Officials say border closure would hurt Arizona agriculture, tourism
PHOENIX — Officials say Arizona’s economy would take a hit if President Donald Trump follows through on his threat to shut down the U.S.-Mexico border, especially in the areas of agriculture and tourism.
Facing a surge of Central American migrants trying to enter the U.S., Trump last week threatened to seal the border if Mexico did not immediately halt all illegal immigration into the U.S.
“Hopefully it doesn’t have to happen at all,” Julie Murphree, spokeswoman for the Arizona Farm Bureau, told KTAR News 92.3 FM on Tuesday.
“We know there’s some big challenges on the immigration side, also, but certainly there would be an economic impact.”
Felipe Garcia, executive vice president of Visit Tucson, agreed.
“It would have a huge impact in our economy and all of our border economies and the state of the Arizona,” he told KTAR News.
Murphree said Mexico purchases nearly $200 million of Arizona’s agricultural exports, including produce and beef.
But on the flip side, she said, Mexico helps provide Arizonans with out-of-season produce that consumers have become used to purchasing all year round.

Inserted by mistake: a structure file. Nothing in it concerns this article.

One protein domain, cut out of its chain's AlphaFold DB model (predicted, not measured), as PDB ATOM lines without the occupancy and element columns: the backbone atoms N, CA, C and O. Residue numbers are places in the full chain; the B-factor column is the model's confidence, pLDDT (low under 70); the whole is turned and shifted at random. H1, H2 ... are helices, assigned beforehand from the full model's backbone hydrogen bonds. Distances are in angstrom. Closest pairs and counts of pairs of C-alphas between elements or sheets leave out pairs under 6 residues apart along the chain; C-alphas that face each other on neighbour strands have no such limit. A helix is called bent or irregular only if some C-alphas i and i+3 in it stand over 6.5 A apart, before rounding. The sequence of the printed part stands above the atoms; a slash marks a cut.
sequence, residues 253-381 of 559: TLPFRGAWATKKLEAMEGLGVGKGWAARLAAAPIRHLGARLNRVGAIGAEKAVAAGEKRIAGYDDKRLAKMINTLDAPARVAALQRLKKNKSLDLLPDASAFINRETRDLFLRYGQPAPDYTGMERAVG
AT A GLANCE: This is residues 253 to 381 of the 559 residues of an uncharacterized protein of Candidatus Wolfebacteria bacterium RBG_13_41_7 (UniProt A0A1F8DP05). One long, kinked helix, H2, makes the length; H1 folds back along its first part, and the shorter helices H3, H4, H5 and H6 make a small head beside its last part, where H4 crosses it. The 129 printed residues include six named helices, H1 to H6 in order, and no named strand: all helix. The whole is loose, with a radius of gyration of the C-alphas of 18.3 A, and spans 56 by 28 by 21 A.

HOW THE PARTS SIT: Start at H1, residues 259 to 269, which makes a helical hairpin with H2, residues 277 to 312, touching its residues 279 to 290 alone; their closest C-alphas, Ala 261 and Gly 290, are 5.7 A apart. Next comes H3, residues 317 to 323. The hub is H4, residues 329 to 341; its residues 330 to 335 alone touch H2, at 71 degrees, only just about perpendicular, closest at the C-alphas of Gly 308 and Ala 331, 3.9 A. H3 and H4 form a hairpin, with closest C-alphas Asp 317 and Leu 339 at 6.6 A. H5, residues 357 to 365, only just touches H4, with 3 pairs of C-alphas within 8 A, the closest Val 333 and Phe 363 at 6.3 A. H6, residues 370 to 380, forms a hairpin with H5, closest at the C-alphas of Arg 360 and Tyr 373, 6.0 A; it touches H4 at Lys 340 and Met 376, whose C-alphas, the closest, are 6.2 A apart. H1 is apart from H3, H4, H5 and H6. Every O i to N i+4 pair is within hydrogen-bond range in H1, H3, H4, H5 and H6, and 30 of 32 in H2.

“If you go to the border and you ever see what we import, it’s a lot of fruits and vegetables,” she said.
“And part of that’s a seasonal issue. We just wrapped up the winter harvest season in Yuma, so now we need to lean on California and certainly Mexico for certain of our fruits and vegetables.”
Garcia said about 23 million Mexico nationals visit Arizona each year, and then spend close to $1 billion in the Tucson metro area alone.
“So imagine the impact that it will have on the retail, on hotels, on restaurants, but on every single individual in the community, because when people from Mexico come to spend money here, they pay sales tax,” Garcia said.
“So they’re helping pay for our police, our fire, our libraries, our roads, so again, the impact goes to every single individual in our community.”
He said events like Easter and spring break travel help Arizona transition from high tourism in the winter to a summer slowdown, but a border closure would prevent that.
“We understand … there’s problems and challenges at the border, there’s been thousands of detentions, but by closing the border, you will not solve the situation, you will not solve the issue,” he said.
“You will make it even worse because not only are you going to be stopping certain individuals from crossing, but those that are coming legally into the U.S. and also many U.S. nationals that are going south of the border.”
While Trump on Tuesday did not back off the idea completely, he said he was pleased with steps Mexico had taken in recent days and renewed his calls for Congress to make changes he contends would solve the problem.
KTAR News 92.3 FM’s Jim Cross and Peter Samore and the Associated Press contributed to this report.